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If I had a nickel for every person that told me they were not flexible enough to do yoga, I would be a very rich woman. The misunderstanding that yoga is all about flexibility is incredibly common and, for certain body types, can actually be quite dangerous.
Yoga is about finding balance: mental balance, as in an even mind, and physical balance, as in a well-aligned pose. This means honoring both flexiblity and strength. The Yoga Sutras of Patanjali describe this concept as sthira and sukha—stability and ease.
Unfortunately, with today’s look-at-me social media culture, the poses that get most circulated and come to represent the public’s view of yoga tend to be performed by very bendy people. Yet even though yoga is so much more than that leg-behind-the-head posture, yoga is still equated with flexibility. Students are encouraged to go deeper in every shape. For a person who is already naturally flexible—a body type we call “hyper-mobile”—this can feel quite good, because it is familiar. What’s more, being able to achieve a big shape often feeds the ego, as people may feel they are then doing the pose “well.”
For these reasons, hyper-mobile bodies tend to be attracted to yoga. On the flip side, a stiff person may feel uncomfortable and challenged. The irony here is that it is actually flexible bodies that are most at risk for injury in yoga.
People with extreme flexibility tend to move from their joints versus their muscles. Joints are where two bones link together; they are made up of ligaments, which attach bone to bone, and tendons, which connect the muscle to the bone. When ligaments or tendons are over-stretched or torn, they do not heal! This is because they are comprised of connective tissue and have a limited blood supply. Keep stretching out an elastic and one day it will snap, as is evidence by the numerous yoga teachers coming forward with injuries and surgeries (myself included!).
In order to have a sustainable and safe practice, bendy bodies benefit from balancing the lengthening with strengthening. This is going to change the feel of the practice, from one of feel-good stretching to one of stability and control. It will mean not going to the edge of every shape and instead, pulling back to come closer to balance. This may prevent you from putting your feet on your head in a deep backbend (sorry!), but it also encourages you to practice for tomorrow and the day after that—not just today’s Instagram post.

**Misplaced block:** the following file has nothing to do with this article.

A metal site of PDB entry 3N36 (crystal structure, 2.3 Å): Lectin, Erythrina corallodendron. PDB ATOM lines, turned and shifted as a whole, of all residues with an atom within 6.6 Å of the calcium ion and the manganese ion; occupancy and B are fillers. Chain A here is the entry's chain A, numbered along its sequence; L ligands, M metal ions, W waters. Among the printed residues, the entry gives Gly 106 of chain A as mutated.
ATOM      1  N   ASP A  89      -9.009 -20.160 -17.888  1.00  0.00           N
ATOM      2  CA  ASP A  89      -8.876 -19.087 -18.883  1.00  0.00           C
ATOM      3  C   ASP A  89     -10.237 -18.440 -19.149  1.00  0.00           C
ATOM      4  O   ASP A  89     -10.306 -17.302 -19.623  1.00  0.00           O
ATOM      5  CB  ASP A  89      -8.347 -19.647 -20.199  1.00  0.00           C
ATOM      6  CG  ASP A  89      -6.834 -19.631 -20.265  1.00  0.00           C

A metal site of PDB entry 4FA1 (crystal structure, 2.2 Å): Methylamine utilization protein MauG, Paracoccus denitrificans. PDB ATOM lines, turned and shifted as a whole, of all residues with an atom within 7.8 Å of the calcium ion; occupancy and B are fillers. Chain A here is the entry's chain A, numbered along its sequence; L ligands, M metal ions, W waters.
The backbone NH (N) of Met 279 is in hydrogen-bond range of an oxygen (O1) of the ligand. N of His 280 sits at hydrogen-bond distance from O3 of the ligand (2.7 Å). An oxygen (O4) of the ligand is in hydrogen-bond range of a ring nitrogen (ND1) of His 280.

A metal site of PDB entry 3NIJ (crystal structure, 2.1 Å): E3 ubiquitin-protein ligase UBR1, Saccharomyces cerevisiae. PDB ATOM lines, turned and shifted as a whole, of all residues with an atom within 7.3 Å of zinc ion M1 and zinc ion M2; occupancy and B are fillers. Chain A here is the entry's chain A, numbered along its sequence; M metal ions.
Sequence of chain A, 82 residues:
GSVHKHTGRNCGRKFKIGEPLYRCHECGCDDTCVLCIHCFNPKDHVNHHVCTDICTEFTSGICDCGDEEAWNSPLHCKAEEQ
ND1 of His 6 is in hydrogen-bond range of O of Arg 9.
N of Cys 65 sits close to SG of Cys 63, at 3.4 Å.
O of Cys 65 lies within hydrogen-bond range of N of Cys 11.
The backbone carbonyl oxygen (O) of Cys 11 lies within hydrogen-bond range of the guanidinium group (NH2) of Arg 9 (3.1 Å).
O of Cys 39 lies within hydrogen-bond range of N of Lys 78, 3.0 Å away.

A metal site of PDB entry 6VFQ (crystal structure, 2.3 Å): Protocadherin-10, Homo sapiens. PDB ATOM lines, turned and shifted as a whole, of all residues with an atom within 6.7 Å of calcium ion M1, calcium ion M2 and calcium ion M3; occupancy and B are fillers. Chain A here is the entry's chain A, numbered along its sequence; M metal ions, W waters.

Here are some classical shapes in which hyper-mobile practitioners tend to over-stretch, and smart ways to stabilize.
5 Poses That May Cause Injury in Hyper-Mobile Practitioners
Example of Hyper-mobility in Downward Facing Dog (Adho Mukha Svanasana)
Watch for hyper-mobility in … the elbows. The word hyper-extension means that a joint goes beyond its normal range. This can occur in our knees, our spine, or our elbows. When we overly straighten the elbow, it puts pressure on the ligaments and tendons. Add in weight-bearing, as we do with poses like Downward Facing Dog or Handstand, and the elbow takes even more undue strain.
See also Dig Deeper in Down Dog
The Fix for Hyper-mobility in Downward Facing Dog (Adho Mukha Svanasana)
In Down Dog, try placing a strap around your upper arms, just above your elbows, and press out. It will feel like you are bending your elbows. Keep your triceps firming in at the same time. That shaking you are feeling? That is your bicep.
Example of Hyper-mobility in Triangle Pose (Trikonasana)
Watch for hyper-mobility in … the front knee. Another common site of hyper-extension is the knee joint. This looks almost like a person knee has reverse bend, a bowing backwards, of the knee joint, which places strain on the back of the joint. This misalignment shows up when the legs are straight, but it is especially apparent in the front leg of Triangle Pose. If you hyperextend your knee, the weight of your foot is generally in the heel putting pressure on the back of your leg.
The Fix for Hyper-mobility in Triangle Pose (Trikonasana)
To prevent this, press strongly into the ball mound of the front foot and imagine your calf muscle could move into your shin bone. It will feel like you are moving toward a bend. Press your thigh bone back against that action. This is another shape where some teachers recommend a microbend, but practitioners still need to learn how to engage the proper muscles. A good prop that can help you find this is a block placed on a diagonal behind your calf muscle. This will prevent your leg from going too straight.
Example of Hyper-mobility in Plank Pose.